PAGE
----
On January 20, U.N. Secretary-General António Guterres addressed the Conference on Youth-Inclusive Peace Processes:
“I salute young people around the world for raising their voices—in the streets and online—and standing up for climate action, gender equality, racial and social justice, and so much more. And youth must be at the center of efforts to address these challenges and build more peaceful, just, and sustainable societies. That is the spirit of my report on Our Common Agenda: to work with young people, recognizing the pivotal role of youth as designers of your own—as well as our shared—future. We need to ensure that young people have a seat at the table—forging inclusive solutions that combine peace and security, sustainable development, and human rights.”
On International Youth Day, we reflect on these words and the critical role of young people. The growing power and sheer size of younger generations places them at the center of social change movements.
According to the United Nations, in 2019, there were 1.2 billion youth aged 15 to 24 in the world. Other estimates find that there are over 2 billion people under the age of 18 globally. As Secretary-General Guterres states, the world is facing immense challenges—climate change, conflicts, racial injustice, and the COVID-19 pandemic—and children and youth are leading the charge in identifying solutions for these global issues.
InterAction’s Children and Youth Initiative employs an “ages and stages” approach, meaning the entire lifecycle of a person is accounted for in our policy and advocacy work. It acknowledges that children and youth, and the elderly, the two poles of everyone’s life journey, are rarely consulted in meaningful ways. Their views are less likely to be integrated into global attempts to address inequality and establish thriving communities. This is often a result of ageism.
According to the Global Report on Ageism, ageism occurs when “age is used to categorize and divide people in ways that lead to harm, disadvantage, and injustice and erode solidarity across generations.” Age-related barriers affect both younger and older people and impact various sectors of their lives, namely employment and political participation.
The intention of this International Youth Day is to uplift the voices of young and old persons and demonstrate that all generations must come together to achieve inclusive, sustainable development and create a world where all ages can prosper.
A society for all ages is one where older and younger generations live in harmony together. InterAction Member, HelpAge International, promotes initiatives that bring together older and younger people to work on activities that encourage cross-generational bonding and address the issues affecting them and their community.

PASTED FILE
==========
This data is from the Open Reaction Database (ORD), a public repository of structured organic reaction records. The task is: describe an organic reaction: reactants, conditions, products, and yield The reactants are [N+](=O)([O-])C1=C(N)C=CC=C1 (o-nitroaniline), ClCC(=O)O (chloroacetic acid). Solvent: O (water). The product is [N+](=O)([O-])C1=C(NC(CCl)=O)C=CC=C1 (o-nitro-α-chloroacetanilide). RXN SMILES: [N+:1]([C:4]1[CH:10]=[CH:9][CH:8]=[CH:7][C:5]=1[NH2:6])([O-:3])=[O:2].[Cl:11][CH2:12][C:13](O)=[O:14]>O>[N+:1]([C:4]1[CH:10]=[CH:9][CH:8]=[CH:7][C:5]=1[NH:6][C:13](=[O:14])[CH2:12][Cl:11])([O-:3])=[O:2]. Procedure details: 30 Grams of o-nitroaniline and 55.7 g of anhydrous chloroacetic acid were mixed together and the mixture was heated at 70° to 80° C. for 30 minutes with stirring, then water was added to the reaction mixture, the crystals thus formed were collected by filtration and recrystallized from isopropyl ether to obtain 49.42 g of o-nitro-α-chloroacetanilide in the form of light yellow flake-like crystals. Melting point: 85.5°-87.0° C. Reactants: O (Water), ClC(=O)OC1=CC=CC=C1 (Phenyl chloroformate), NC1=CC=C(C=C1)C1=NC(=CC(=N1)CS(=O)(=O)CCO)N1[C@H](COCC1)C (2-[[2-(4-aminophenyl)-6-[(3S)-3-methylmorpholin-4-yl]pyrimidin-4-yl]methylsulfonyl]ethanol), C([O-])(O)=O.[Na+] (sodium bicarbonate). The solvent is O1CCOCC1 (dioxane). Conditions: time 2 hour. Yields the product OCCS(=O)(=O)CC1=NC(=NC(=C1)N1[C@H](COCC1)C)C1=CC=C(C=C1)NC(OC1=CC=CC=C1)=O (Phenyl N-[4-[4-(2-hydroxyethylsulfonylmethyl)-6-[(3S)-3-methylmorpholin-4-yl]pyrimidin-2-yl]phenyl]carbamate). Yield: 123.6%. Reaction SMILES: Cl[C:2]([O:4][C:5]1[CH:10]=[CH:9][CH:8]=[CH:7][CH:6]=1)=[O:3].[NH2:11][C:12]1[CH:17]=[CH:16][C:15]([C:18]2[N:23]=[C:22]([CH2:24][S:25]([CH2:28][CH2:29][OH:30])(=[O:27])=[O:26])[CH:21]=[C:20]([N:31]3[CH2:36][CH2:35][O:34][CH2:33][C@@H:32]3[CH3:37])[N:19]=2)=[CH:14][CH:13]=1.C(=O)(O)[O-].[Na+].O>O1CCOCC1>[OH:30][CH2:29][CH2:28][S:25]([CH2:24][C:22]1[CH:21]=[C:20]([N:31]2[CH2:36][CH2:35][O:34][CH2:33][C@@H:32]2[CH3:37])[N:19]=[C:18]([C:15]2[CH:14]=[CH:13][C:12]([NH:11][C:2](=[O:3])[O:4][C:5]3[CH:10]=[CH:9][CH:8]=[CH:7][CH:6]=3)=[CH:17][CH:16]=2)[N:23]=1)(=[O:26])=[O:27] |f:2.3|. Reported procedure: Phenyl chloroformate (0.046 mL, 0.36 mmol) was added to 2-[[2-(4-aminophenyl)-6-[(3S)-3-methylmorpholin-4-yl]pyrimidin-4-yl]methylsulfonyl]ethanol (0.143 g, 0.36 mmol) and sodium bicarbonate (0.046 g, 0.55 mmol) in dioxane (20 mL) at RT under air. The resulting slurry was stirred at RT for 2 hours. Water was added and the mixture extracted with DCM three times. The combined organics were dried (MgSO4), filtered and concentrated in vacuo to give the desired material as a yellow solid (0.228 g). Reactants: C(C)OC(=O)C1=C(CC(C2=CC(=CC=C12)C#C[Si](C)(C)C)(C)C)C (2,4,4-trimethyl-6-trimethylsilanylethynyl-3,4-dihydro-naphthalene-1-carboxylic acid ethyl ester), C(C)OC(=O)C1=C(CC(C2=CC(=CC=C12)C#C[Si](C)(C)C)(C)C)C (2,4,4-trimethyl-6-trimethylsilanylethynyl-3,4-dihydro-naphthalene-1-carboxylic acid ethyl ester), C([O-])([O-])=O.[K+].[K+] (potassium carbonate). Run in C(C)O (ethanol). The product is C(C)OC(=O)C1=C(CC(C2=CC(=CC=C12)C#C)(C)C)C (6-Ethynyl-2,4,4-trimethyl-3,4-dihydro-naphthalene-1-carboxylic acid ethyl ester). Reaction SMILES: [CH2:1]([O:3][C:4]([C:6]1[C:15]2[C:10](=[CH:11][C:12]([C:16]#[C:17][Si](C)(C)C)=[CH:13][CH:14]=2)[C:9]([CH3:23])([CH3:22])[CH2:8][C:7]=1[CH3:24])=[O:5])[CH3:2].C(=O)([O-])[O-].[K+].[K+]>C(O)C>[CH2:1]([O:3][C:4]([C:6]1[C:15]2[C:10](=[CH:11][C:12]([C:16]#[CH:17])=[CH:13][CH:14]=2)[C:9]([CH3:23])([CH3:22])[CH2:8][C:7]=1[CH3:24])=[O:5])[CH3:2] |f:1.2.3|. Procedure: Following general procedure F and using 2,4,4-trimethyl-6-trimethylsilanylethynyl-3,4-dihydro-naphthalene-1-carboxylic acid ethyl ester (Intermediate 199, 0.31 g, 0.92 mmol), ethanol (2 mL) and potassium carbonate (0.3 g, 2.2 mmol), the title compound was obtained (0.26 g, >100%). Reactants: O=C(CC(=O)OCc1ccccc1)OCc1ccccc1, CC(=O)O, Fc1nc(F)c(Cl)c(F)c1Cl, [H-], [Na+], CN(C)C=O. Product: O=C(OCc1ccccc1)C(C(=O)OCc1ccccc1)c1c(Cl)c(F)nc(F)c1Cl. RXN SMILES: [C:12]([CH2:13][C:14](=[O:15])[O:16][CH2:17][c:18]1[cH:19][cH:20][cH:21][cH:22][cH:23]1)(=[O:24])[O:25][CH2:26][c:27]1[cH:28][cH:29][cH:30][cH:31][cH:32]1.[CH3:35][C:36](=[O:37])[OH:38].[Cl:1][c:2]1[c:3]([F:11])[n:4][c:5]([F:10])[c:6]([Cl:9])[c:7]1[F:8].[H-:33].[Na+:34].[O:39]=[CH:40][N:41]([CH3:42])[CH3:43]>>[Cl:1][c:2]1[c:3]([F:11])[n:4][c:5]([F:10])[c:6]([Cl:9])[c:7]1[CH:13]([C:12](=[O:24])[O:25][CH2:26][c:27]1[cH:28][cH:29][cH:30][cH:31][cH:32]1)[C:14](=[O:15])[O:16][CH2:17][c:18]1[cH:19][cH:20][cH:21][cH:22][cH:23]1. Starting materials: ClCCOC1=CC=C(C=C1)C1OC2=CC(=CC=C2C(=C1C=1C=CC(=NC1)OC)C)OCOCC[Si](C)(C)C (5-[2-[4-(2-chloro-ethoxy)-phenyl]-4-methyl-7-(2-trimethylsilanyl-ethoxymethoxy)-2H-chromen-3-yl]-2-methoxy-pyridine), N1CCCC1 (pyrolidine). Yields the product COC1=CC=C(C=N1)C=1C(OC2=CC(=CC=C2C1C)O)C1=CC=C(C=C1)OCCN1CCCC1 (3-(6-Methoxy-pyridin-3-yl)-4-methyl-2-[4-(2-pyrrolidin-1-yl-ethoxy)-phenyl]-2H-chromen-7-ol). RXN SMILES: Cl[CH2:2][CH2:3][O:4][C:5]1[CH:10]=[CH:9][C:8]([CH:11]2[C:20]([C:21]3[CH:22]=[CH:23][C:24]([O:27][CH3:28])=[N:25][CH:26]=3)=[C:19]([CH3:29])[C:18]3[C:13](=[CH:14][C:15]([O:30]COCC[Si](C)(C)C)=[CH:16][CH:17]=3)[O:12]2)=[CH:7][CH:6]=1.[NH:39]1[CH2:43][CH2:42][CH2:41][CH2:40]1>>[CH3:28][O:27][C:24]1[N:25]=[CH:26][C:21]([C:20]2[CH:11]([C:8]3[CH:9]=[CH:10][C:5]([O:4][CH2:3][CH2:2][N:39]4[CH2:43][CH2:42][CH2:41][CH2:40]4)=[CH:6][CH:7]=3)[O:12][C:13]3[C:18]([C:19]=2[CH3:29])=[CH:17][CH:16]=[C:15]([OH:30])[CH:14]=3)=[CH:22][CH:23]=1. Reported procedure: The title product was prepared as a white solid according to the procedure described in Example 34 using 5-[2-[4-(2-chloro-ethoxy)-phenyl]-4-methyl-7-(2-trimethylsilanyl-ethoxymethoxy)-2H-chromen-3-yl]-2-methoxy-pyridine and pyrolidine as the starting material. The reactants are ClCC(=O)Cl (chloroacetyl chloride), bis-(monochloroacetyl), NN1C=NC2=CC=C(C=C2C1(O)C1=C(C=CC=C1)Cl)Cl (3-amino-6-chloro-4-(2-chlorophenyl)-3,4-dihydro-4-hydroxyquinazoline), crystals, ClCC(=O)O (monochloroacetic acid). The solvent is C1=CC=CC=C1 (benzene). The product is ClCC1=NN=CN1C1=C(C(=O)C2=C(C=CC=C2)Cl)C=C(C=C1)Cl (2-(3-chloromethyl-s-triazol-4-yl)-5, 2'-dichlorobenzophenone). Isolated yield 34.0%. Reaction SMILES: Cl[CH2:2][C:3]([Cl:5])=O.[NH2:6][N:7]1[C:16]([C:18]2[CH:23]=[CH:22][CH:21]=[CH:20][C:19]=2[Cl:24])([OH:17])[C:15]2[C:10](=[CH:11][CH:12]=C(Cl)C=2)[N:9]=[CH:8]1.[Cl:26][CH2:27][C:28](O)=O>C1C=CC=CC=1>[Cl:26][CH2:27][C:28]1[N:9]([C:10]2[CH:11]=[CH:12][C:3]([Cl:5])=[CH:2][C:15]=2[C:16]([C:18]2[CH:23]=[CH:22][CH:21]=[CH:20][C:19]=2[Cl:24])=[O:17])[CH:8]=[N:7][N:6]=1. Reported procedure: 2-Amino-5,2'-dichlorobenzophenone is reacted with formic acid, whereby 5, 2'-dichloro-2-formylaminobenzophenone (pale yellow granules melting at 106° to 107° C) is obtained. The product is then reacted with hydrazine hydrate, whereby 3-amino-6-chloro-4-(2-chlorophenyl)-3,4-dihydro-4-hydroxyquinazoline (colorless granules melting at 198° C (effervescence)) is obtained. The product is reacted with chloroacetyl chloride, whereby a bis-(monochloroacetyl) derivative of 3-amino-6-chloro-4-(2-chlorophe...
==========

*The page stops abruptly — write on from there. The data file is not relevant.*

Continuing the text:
There is enormous potential for engaging diverse age groups in mutually beneficial experiences that foster social connectedness and address critical societal needs. For more information, this guide from HelpAge, produced in collaboration with Restless Development, captures key principles and practical steps to inspire effective intergenerational action. The learning is drawn from initiatives where two or more generations have come together for mutual benefit and to promote greater communication, understanding, and respect.
In commemoration of International Youth Day, the Major Group for Children and Youth (MGCY) is partnering with the United Nations Department of Economic and Social Affairs to hold an event centered on intergenerational solidarity, intergenerational equity, future generations, and ageism.
The MGCY (which is U.N. General Assembly-mandated and self-organized) facilitates the meaningful engagement of young people in U.N. processes. This mechanism empowers young people to be active participants and decision-makers in matters affecting them most intimately.
Similar models of robust youth engagement exist within many of InterAction’s Member organizations—including Plan International, Our Climate, Amref Health Africa, and others—illustrating the efficacy of cross-generational collaboration.
Now more than ever, fostering intergenerational solidarity is critical. According to Bama Athreya, USAID Deputy Assistant Administrator, “We need to hear all voices to make the best choices.” The COVID-19 pandemic, climate change, rising conflicts, discrimination, and the digital divide risk development gains. To create an effective recovery strategy against these challenges, we must leverage all generations’ unique strengths and knowledge—leaving no one behind in the process.